“The basis of the technique is microscopy but merging it with frequency analysis. We use a laser beam and we focus on a spot and scan across the device to measure the quality of the solar cell. This new method allows us to do imaging analysis of whole or complete solar cells and look at how they perform, how they change with time and aging, and how good a solar cell they are,” Laird said in a release.
Other than partners at Monash University, a team from Oxford University has already sent samples of cutting-edge prototypes to be tested by Laird’s machine. Members of the University of Sydney working on experimental solar cells for satellites and other space vehicles are also on the waiting list.
“You can’t have a solar cell that decomposes quickly when it’s meant to last 20 years in the field. This is a missing link in the repertoire of techniques we have to throw at that problem,” Laird added.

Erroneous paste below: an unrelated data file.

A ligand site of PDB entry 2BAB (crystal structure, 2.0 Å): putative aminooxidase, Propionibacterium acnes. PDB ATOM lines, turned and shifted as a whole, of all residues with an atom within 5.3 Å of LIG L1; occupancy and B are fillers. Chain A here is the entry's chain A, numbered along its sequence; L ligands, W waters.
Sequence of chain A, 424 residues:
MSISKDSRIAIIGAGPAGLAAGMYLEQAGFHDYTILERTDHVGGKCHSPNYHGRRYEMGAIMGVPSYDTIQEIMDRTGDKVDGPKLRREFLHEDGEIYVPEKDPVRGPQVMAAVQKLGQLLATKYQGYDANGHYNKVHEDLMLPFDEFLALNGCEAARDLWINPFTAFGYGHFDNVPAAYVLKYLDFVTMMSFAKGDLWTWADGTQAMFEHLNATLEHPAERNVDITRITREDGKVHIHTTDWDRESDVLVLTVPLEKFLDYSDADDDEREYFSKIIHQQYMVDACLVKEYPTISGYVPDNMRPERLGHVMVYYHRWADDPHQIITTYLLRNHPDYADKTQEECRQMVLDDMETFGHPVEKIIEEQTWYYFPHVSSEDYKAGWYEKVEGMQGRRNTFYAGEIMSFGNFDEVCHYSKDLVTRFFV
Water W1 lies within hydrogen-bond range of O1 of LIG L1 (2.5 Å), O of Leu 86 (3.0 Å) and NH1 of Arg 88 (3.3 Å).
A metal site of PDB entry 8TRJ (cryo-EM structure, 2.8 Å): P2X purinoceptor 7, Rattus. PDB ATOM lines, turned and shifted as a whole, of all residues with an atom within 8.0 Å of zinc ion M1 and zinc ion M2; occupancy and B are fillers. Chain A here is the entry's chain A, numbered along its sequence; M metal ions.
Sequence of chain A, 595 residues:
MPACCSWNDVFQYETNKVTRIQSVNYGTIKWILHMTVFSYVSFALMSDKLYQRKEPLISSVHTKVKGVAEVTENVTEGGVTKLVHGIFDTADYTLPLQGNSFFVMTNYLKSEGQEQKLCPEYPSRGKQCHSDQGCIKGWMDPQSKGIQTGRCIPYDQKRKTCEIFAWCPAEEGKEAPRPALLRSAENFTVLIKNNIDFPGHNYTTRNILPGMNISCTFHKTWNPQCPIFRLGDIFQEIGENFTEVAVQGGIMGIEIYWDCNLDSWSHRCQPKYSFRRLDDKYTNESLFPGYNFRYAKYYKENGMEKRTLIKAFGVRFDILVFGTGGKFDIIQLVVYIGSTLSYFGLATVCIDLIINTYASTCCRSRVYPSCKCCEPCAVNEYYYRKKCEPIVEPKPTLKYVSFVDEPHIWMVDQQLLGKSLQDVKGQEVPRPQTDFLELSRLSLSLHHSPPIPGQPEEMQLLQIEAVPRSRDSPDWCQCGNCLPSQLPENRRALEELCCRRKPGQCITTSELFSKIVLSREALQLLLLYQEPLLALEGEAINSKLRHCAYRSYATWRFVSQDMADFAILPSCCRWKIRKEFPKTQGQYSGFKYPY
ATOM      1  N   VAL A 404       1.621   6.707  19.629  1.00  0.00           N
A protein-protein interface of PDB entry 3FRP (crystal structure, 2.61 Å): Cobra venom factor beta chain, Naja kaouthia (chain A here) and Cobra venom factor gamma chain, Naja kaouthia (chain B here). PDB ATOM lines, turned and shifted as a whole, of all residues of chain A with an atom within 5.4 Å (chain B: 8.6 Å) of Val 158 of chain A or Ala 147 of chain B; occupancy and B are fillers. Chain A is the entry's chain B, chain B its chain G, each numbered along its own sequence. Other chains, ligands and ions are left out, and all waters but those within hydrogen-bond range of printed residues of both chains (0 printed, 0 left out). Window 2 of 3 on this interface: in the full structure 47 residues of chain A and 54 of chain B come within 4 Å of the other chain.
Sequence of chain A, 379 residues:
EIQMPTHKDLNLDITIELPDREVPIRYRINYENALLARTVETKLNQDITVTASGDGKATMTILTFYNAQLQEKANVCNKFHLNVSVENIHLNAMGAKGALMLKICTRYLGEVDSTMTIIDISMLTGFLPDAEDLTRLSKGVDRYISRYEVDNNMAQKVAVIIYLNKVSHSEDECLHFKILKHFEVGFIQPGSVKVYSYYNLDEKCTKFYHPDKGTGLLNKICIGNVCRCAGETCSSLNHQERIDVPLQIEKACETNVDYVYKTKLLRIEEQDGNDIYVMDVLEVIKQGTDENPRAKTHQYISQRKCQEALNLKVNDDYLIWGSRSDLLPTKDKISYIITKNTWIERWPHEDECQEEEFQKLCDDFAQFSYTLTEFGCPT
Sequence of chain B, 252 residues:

In this report, a large-area laser beam-induced current microscope that has been adapted to perform intensity modulated photocurrent spectroscopy (IMPS) in an imaging mode is described. Microscopy-based IMPS method provides a spatial resolution of the frequency domain response of the solar cell, allowing correlation of the optoelectronic response with a particular interface, bulk material, specific transport layer, or transport parameter. The system is applied to study degradation effects in back-contact perovskite cells where it is found to readily differentiate areas based on their markedly different frequency response. Using the diffusion-recombination model, the IMPS response is modeled for a sandwich structure and extended for the special case of lateral diffusion in a back-contact cell. In the low-frequency limit, the model is used to calculate spatial maps of the carrier ambipolar diffusion length. The observed frequency response of IMPS images is then discussed.